As with many new technologies, blockchain and NFTs have started inefficiently and will improve rapidly over time. In fact, the entire Ethereum chain is well on its way to completing its imminent migration to proof of stake in the coming months. But, given the well publicised environmental impact of first generation proof of work blockchains it is hardly surprising, and right, that hard questions need to be asked and answered on these issues. This has certainly been our approach.

The decision to mint using Polygon, as opposed to minting directly to Ethereum, was taken by, despite direct minting to Etherium offering more flexibility (e.g. Ethereum minting on OpenSea allows auction pricing, whereas Polygon only offers fixed pricing). Indeed, almost all of the biggest NFT projects still use Ethereum minting for those benefits. are proud to say that we are one of only a tiny fraction of NFT sellers minting using Polygon and putting our environmental principles first. By leading the way on this, we are hopeful that we can set an example to others that success is possible minting on Polygon, so they have the confidence to follow in our footsteps.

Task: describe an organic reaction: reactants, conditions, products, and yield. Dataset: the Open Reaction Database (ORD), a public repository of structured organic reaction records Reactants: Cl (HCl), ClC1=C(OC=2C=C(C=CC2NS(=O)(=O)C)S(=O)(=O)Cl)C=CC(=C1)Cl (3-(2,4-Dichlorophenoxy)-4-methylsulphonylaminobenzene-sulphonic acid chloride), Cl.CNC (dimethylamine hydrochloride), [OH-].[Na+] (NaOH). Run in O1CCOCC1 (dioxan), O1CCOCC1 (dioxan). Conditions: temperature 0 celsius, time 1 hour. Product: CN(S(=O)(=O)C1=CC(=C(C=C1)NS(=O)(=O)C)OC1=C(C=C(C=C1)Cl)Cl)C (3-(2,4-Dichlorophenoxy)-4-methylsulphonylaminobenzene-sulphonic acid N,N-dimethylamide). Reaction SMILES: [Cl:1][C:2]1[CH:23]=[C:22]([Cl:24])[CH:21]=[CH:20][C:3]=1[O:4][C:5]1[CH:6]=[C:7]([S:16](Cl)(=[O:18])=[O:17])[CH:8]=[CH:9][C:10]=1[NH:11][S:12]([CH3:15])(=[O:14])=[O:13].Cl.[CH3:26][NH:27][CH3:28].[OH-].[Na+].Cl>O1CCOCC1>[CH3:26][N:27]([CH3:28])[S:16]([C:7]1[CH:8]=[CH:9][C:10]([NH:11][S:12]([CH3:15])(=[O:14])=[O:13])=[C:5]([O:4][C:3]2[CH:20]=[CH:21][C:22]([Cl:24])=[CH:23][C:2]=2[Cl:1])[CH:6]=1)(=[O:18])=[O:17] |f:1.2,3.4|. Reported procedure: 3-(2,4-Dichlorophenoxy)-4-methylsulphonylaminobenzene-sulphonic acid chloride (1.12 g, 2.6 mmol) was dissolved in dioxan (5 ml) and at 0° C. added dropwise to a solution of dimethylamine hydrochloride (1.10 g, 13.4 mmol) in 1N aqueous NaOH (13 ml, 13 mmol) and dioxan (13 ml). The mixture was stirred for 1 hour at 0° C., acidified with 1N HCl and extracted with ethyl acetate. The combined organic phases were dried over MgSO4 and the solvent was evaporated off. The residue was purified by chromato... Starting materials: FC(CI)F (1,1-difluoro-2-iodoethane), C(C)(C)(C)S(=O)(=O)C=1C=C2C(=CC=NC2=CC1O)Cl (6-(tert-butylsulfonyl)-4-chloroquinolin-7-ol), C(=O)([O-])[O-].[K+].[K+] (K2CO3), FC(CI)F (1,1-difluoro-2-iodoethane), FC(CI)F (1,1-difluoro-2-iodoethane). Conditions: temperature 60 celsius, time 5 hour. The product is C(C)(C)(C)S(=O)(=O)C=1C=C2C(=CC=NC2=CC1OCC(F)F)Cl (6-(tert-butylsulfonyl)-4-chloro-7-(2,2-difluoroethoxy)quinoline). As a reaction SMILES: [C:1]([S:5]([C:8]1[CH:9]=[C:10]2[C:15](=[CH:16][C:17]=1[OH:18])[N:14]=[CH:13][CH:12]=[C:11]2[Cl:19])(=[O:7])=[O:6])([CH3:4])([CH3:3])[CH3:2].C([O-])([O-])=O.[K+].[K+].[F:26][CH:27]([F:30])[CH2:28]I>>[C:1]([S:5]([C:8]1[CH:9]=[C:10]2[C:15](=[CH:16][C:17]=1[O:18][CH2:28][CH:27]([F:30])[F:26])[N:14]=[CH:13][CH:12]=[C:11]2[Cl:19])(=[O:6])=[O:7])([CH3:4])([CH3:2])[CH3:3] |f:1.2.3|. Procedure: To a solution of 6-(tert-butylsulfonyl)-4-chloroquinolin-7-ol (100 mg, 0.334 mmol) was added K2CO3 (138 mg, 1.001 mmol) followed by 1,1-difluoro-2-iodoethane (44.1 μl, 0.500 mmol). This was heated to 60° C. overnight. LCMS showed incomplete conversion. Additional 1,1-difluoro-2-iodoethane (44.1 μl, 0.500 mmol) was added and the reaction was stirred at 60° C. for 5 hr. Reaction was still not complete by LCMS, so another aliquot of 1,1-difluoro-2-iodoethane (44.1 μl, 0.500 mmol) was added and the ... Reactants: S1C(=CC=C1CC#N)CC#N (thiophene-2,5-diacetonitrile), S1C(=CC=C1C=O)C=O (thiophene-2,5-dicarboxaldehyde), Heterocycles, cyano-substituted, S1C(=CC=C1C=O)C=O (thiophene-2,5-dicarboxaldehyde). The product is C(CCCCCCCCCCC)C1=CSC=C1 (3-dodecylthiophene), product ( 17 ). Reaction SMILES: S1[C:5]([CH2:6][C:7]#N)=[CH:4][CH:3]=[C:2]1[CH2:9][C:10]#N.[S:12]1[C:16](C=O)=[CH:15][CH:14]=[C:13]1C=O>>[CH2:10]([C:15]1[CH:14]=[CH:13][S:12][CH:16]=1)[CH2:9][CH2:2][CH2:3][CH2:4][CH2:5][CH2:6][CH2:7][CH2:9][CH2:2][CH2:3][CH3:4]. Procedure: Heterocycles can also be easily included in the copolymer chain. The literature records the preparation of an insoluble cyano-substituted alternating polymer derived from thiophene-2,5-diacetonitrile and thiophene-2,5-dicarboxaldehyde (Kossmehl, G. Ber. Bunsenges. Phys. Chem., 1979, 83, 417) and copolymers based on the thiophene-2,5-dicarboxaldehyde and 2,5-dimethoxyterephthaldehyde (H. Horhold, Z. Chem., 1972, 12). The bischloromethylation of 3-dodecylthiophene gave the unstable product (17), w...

Per some of the comments on your own post, there are significant benefits to NFTs or smart contracts which will be game changing for both collectors (being able to prove provenance and edition scarcity) and artists (being able to monetise their work and earn royalties on future sales). These are the tools which we are excited about, and which we will continue to explore as part of our long-held mission to help photographers realise their creative potential.

I would really encourage you to do your own deep research – starting with the links I have shared and going deeper from there – to gain a deeper understanding of the nuances of blockchain technology like proof of work vs proof of stake, roll-ups etc. The facts, I am sure, will put your mind to rest, as they did for us. This new technology has huge potential to empower creatives in so many different fields, so it would be a worthy use of your time.